Yes, you still have Fred’s nature in view for observation, but Fred’s nature, and that of the brick and the Moon, still remain products of universal causality.
  23. iceaura Valued Senior Member

    Outside stimuli - stimuli that are not part of "Fred". Yep.
    So Fred is not independent unless he is not part of the universe?
    That can be true in a useless sense, if you redefine "independent" to mean "independent of the universe". That is a form of the supernatural assumption, of course.
    Then nothing at all is "independent" in the ordinary sense, the word is useless, and Fred does not exist as an entity that acts (Fred is an "illusion"). There is only one entity, and it is the entire universe.
    That strikes me as empty. The main consequence here is that we would have to invent a whole bunch of new terms for what we talk about in this science forum.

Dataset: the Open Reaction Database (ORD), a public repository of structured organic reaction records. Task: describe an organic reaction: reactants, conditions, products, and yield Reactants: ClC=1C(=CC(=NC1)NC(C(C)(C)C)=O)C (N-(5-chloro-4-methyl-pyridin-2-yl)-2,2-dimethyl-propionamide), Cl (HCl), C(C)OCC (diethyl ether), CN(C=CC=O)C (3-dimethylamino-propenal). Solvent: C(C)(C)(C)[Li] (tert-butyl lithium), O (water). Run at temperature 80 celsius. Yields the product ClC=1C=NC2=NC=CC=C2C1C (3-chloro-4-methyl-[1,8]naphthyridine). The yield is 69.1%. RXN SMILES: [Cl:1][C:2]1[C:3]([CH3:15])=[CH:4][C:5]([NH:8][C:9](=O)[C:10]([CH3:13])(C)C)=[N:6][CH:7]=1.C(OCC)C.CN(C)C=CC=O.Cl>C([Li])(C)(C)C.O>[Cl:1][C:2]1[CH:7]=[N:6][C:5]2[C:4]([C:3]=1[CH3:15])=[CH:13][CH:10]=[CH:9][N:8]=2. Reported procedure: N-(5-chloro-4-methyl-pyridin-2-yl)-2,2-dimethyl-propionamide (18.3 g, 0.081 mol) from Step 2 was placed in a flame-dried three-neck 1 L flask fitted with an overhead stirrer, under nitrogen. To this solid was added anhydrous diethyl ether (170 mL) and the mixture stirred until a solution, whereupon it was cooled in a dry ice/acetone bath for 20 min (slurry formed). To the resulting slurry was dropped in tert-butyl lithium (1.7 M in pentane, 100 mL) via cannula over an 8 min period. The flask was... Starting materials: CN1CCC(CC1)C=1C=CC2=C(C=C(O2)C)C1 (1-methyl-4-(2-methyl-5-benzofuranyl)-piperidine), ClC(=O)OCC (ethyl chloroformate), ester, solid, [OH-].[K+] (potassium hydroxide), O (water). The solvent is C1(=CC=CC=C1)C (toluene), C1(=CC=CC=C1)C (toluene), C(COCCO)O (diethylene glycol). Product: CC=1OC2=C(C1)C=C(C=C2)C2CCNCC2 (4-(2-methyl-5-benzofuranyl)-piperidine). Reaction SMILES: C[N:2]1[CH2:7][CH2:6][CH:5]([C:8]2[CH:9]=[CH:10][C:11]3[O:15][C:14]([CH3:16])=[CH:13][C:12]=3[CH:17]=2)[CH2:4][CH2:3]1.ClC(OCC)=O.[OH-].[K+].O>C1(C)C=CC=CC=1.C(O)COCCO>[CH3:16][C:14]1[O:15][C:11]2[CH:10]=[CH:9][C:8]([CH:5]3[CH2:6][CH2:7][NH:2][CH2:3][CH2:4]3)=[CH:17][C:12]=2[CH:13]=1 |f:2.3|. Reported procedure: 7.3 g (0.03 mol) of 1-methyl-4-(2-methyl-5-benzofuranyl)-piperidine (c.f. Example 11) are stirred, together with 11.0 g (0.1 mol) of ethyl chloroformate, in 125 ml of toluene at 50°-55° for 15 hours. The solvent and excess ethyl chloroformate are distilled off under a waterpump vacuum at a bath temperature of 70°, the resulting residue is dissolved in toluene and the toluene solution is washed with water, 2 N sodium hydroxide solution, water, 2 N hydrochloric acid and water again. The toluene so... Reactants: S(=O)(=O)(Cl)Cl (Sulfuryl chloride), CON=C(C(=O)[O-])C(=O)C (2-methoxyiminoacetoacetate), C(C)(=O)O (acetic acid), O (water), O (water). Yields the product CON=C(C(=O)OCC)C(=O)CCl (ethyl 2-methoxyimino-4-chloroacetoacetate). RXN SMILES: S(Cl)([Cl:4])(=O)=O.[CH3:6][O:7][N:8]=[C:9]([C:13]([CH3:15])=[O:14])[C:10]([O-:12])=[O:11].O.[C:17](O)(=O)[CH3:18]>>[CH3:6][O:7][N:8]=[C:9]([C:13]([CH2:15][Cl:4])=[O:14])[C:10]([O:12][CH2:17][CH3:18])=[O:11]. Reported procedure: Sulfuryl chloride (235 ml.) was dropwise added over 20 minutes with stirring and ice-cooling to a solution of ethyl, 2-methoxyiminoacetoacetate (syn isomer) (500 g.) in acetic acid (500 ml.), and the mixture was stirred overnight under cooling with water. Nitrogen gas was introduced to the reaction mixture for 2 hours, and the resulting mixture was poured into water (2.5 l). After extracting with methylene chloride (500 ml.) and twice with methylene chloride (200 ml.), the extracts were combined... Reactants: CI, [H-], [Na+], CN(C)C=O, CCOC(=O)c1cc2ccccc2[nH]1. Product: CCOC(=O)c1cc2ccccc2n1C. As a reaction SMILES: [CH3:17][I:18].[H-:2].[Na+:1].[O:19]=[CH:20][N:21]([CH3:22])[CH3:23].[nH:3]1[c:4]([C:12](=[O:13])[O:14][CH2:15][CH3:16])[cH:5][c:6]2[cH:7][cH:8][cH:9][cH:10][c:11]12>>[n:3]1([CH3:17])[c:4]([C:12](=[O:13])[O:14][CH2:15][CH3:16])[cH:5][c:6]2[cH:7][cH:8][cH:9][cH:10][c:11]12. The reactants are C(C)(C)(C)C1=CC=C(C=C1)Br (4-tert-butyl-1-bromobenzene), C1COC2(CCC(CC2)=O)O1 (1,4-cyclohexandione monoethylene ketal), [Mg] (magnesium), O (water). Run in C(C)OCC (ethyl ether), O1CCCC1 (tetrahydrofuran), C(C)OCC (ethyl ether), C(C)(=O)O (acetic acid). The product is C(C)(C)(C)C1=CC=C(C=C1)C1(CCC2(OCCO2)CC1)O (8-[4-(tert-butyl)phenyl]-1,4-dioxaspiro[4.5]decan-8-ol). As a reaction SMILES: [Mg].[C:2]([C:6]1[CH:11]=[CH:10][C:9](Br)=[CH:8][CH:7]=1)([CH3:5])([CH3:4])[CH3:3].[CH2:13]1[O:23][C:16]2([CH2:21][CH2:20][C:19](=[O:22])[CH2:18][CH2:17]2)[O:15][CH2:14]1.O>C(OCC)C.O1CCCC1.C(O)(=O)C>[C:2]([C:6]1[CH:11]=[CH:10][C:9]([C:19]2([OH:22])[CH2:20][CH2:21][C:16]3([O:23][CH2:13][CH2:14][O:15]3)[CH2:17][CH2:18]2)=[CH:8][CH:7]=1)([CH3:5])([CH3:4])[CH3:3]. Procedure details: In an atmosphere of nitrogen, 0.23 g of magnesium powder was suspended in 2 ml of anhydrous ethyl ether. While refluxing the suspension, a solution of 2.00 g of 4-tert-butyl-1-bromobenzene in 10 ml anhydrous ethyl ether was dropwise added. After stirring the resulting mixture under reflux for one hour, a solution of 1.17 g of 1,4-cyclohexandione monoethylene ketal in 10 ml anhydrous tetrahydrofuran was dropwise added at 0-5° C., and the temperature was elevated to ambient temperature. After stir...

There is no supernatural freedom of action. Agreed.
    And some of these "expressions" have the logical status of information, others of Newtonian force, others of quantum state, etc.
    1) You have probably emptied the term "causality" of meaning. When everything is a cause, nothing is.

    2) That does not make them the same products, with the same attributes and characteristics. Fred's nature is much different - qualitatively different, as becomes immediately obvious if one attempts mathematical description, predictive physical analysis, or computer simulation - from a brick's.

    Fred has much more - orders of magnitude more, multidimensionally more, radically different in both kind and scale - in the way of degrees of freedom of action, than any brick. He can respond to information, for starters, and his responses are orders of magnitude more varied and complex. That is an engineering, physical, fact - one cannot describe or predict "Fred's" behavior, the behavior of that entity, without accounting for that physical circumstance, those observed abilities.

    That is the case as long as "Fred" exists - take away such attributes, and there is no Fred in the first place.
    Last edited: Jan 13, 2019